In accordance with the invention, there is provided an airfoil section having a leading edge and a trailing edge and an upper surface and a face, said face of the section having a convex shape commencing at the le ading edge and terminating intermediate the leading edge and trailing edge, whereupon the face assumes a planar shape extending over at least part of said face forward of the trailing edge; said upper surface of the section having a substantially planar shape between the leading edge and the trailing edge, whereby the major portion of lift provided by the section moving through a fluid medium is produced by positive pressure exerted on said face of the section by said medium.

In one form of said airfoil section according to the invention, the planar shape of said face extends continuously from the said termination of the convex shape to the trailing edge of the section, whilst in another form, said planar shape of said face terminates intermediate the leading and trailing edges of the section and said face has a generally concave shape extending from said termination of said planar shape to the trailing edge of the section. In addition, in either of the two forms aforementioned, the camber line of the trailing edge of the section may be deflected in a direction away from the upper surface at an angle to the mean camber line of the section.

It is believed that the aforementioned design of airfoil section gives rise to the following advantages.

a. By creating a relatively flat upper surface of the section, the role of the upper surface becomes of significantly less importance than the face with respect to the lift generating ability of the section. This substantially reduces the presence of any rotational acceleration" of the fluid medium over the upper surface.

b. Down-wash is reduced to a minimum by virtue of the upper surface being flat and the rotational acceleration of the fluid stream across the upper surface being substantially reduced. In addition, to attract the incident fluid stream to the face of the leading edge, as opposed to the upper surface, said face has a convex shape commencing at the leading edge, thereby not only causing a localized drop in pressure to attract the incident flow stream, but also reducing the pressure drag at the leading edge. Such effects create fluid pressure on the face of the section substantially at and rearward of mid-chord where the face has a planar shape in accordance with the invention, thereby producing increased lift.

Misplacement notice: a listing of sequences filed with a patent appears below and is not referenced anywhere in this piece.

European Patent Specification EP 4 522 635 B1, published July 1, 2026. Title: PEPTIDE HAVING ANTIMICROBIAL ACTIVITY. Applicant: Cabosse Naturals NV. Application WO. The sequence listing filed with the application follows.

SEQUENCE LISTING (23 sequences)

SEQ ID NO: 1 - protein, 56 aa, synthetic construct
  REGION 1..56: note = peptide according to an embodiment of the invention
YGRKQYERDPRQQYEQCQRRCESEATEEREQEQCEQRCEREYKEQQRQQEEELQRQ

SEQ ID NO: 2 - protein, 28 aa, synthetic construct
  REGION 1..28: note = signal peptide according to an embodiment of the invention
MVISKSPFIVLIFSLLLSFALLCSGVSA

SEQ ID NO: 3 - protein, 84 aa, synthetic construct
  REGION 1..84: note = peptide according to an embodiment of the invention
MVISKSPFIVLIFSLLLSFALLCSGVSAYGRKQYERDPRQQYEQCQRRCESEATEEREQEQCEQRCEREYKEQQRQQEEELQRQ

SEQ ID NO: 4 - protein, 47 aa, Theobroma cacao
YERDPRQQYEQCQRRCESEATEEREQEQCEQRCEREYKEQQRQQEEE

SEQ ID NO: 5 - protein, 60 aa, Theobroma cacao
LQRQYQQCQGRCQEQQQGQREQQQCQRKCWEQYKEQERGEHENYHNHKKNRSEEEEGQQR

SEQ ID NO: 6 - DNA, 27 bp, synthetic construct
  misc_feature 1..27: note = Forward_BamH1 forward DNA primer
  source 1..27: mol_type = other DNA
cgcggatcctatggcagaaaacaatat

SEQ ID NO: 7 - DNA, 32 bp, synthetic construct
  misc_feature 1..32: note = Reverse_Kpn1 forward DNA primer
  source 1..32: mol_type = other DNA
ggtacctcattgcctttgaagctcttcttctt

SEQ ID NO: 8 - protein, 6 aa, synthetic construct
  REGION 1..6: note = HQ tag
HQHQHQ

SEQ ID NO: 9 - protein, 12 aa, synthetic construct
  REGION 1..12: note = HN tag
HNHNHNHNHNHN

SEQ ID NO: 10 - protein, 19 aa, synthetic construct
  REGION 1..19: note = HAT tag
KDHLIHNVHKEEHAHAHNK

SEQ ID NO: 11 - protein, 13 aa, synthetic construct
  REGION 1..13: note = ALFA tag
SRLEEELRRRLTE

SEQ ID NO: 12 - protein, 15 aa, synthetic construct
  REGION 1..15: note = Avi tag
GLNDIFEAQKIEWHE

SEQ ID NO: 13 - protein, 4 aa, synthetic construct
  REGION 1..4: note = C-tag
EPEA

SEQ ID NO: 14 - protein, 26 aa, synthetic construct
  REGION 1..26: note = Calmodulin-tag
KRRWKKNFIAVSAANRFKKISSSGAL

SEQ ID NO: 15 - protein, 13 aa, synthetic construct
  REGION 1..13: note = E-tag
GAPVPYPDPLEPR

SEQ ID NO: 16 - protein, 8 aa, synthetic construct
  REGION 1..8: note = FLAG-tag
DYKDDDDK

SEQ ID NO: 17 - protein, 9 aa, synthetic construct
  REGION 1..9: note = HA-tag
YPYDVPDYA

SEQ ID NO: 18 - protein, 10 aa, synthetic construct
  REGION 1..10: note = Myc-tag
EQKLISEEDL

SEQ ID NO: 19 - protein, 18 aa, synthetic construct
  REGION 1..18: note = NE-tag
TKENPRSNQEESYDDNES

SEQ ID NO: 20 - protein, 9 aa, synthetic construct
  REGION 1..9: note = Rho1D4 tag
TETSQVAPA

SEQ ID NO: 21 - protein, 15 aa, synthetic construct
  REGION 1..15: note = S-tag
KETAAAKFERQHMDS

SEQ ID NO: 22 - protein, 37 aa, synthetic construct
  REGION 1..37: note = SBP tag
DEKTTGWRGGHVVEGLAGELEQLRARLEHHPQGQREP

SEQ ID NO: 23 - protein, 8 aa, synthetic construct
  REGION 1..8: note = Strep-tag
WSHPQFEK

c. As the majority of lift forces generated are on the center and rearward portions of the face of the section, the resultant lift force is rearward of the center of gravity of the section, thereby insuring stability. If excessive lif t is experienced, the resulting moment acts to return the section to an attitude of balanced equilibrium.

Other feature of the invention will become apparent from the hereinafter following description of the parts, principles and elements thereof given herein solely by way of example with reference to the accompanying drawings, wherein like reference numerals refer to like parts throughout the several views and wherein:

FIG. I is a transverse section of a conventional airfoil section, as utilized in a propulsive propeller for air or marine craft;

FIG. 2 is a graphical illustration of pressure distribution about the blade shown in FIG. 1, as the blade is pivoted through a fluid medium about a propeller hub;

FIG. 3 is a transverse section of a propeller blade constructed in accordance with the present invention;

FIG. 4 is a graphical illustration of pressure distribution about the blade shown in FIG. 3, as the blade is pivoted through a fluid medium about a propeller hub;

FIG. 5 is an enlarged transverse section of an airfoil constructed in accordance with the invention, similar to the section utilized in the propeller blade of FIG. 3 showing a modified face of the section at the trailing edge, and also illustrating in graphical form the pressure distribution about the section as it is moved through a fluid medium; and

FIG. 6 is a transverse section of a modified form of the airfoil shown in FIG. 5, having a concave section forward of its trailing edge.

FIGS. 1 to 4 of the drawings relate to utilization of the subject airfoil section in the propulsive propeller for a maring craft, although it should be understood that the following principales are generally applicable to such a design of airfoil section utilized also in the propulsive propellers of aircraft and for wing sections of aircraft, the foils of hydrofoil vessels and for the rotor blades of the compressor stages in a gas turbine engine.

With reference to FIG. 1 of the drawing, a conventional marine propeller blade is arranged at a pitch angle P relative to the direction of rotation of the blade measured from the blade pitch line, which is coincident with the chord line formed by the rearward surface 10 of the blade. It will be understood that the vectors indicated relate blade velocity Vb, in the direction of rotation of the propeller, to the vessel velocity Vv, sub tending an angle B and hypotenuse Vr for relative water velocity. The angle a indicates the blade angle of attack.

FIG. 2 shows the sectional area of decreased pressure coextensive with the convex upper surface 14 of the blade illustrated in FIG. 1. Approximately twothirds of the total lift affecting the blade is derived from the said negative pressure resulting in undesirable characteristics, such as cavitation and turbulence inherent in conventional blade design.